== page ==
Jessica Campbell rewatches 2004 Best Picture winner Million Dollar Baby for the first time since theatres and addresses memories of Terri Schiavo and Oregon’s 1994 Death with Dignity Act.
If you haven’t seen Million Dollar Baby, please don’t read this re-view. Go watch it, and then you can read on if you want. Consider this a spoiler alert, and take my word for it that the unsullied viewing experience will be worth it.
No, really, go watch it. I just returned the University of Washington library DVD copy, if that helps anyone.
I’ve written about a handful of movies for this blog, and each time I had plenty to say about how my first look at the movie differed from the viewing a decade later, because of intervening events in culture, or moviedom, or sometimes my own life. Well, other than the obvious “this time I knew what was going to happen,” I don’t have a darned thing to say about that this time. Million Dollar Baby hasn’t aged a day. (Apparently Clint Eastwood hasn’t either; the 84-year-old director/actor/writer/composer/you-name-it has directed nine feature films since then, the latest of which, American Sniper, comes out this winter.) Million Dollar Babywon four Academy Awards—Best Picture, Best Director for Eastwood, Best Actress for Hilary Swank, and Best Supporting Actor for Morgan Freeman. It was a good year for Best Picture nominees; I cried at Finding Neverland, smiled at Sideways, hummed at Ray, and nearly jumped out of my seat with glee at Cate Blanchett’s channeling of Katharine Hepburn in The Aviator. But I left the theater speechless after Million Dollar Baby. In part, I think it has stayed the same for me because there isn’t much in my own life that matches the external/situational material of the plot. And in part it’s because the movie is just so full and so compelling—or perhaps the better word is “merciless”—in its own right.
For the first hour and a half, Million Dollar Baby is a boxing movie. Well, a boxing movie with more Yeats and more wistful touches to the score than most, but still. It’s exciting and suspenseful in the way any decent sports movie is, just with a lot more going on outside the ring. (I don’t even remember what was happening in Cinderella Man except that it had something to do with the Depression, right?) Anyway, Million Dollar Baby sports (see what I did there?) the familiar Rocky arc. 31-year-old Maggie Fitzgerald (Hilary Swank) starts working out at Frankie Dunn’s (Eastwood) boxing gym in hopes that he will take her on as a trainee. No matter how many times he growls, “I don’t train girls,” she smiles back and, a little while later, asks again. Swank manages to make her seem sweet and polite even when she’s pushing relentlessly. She soon wins over Frankie’s old friend and assistant of sorts, Scrap (Morgan Freeman), and eventually wears Frankie down, too. Maggie lacks experience but is very good (there wouldn’t be a movie otherwise, of course), and she skyrockets under Frankie’s tutelage. During her rise, we meet her god-awful family; apparently working her way out of a trailer park was nothing compared to contending with a selfish mother who tears her down constantly. Margo Martindale must have less than five minutes of screen time, but it’s plenty long enough to induce cringing. Maybe the mother and siblings are presented as a little too horrible; in a movie with some extremely complex characters, it’s jarring to run into people left entirely unredeemed.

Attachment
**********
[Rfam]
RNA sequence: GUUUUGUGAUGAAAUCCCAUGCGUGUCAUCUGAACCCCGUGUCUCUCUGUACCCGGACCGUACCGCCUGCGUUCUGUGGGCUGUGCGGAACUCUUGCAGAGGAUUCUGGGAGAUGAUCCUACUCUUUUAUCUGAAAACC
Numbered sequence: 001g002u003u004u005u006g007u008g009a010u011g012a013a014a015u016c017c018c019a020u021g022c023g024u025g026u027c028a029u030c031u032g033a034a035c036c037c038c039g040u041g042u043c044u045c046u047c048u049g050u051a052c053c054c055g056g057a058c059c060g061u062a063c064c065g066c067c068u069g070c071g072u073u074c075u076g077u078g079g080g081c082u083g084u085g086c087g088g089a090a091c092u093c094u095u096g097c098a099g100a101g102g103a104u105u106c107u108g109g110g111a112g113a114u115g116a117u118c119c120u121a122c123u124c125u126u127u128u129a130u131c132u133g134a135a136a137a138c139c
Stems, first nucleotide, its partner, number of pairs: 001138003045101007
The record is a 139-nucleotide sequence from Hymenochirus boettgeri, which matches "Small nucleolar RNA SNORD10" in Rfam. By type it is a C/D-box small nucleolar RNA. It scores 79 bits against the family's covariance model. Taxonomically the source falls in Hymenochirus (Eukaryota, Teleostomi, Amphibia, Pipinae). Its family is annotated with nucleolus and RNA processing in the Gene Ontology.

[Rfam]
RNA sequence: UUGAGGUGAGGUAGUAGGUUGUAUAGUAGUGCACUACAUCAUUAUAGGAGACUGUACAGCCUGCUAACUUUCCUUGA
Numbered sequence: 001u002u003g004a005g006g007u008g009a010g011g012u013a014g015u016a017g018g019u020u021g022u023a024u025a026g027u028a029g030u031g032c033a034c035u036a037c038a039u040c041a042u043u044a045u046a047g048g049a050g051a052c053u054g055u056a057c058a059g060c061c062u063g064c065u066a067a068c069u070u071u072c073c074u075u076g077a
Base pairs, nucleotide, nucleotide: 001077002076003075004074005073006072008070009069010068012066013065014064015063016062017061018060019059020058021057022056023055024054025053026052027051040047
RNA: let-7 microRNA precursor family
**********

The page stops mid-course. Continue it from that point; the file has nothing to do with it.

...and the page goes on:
Of course, Maggie isn’t very complicated either. She tells Frankie early on that boxing is the only thing she ever enjoyed doing. Clearly it’s also the only thing she pays much attention to. She has no secrets from the past, no love interest (God bless you for that, Clint Eastwood), no motivations at all except for doing that one thing she loves as often and as well as she can. The movie is similarly focused. We never see flashbacks, and only occasionally shots of characters in their homes. Scrap’s boxing past is revealed through a few lines. We get the most side material about Frankie, but even that is very restrained. We learn that he loves to read Yeats, that he goes to Mass every morning, that he lives alone, and that he has a daughter who ignores his frequent letters because she will not forgive him for something. We never meet the daughter or even find out what caused the breach. Ultimately, Eastwood seems more interested in Frankie than in Maggie. In contrast to her simplicity, Frankie is apparently capable of treating other people with great callousness and with great kindness. It can be hard to tell which to expect in a given situation, or even to tell which he’s inflicting once it’s happening. Eastwood seems to have a self-replenishing supply of gravel in his throat that forces you to learn to read the tiniest changes to his face or tone of voice.
Maggie learns, of course. There’s clearly a surrogate father-daughter aspect to their relationship. I only thought the movie overstated that once, when Maggie takes Frankie to a diner near her hometown and tells him she used to go there with her father before he died. The rest of the time it seems perfectly natural. And, like the whole boxing plot, it leads to what the movie is ultimately about (now SERIOUSLY stop reading if you haven’t seen it and ignored my earlier entreaty): Frankie’s moral dilemma. I hadn’t watched Million Dollar Babysince seeing it in theaters; it was interesting to note how much more vividly I remembered the final half hour than everything that came before it. I thoroughly enjoyed the boxing movie part—a lot of lines are funny as hell, for one thing, which I’d completely forgotten—but the final sequence floored me so much that it overpowered my recollection of the movie as well. A refresher, in case by some amnesiac event you’ve forgotten: Maggie gets her title shot and is holding her own against the opponent, until said opponent, upset that a round went to Maggie, punches her basically from behind when they’re supposed to be heading to their corners. Maggie falls and hits her head/neck against her stool in such a way that she is instantly and irrevocably paralyzed from the neck down.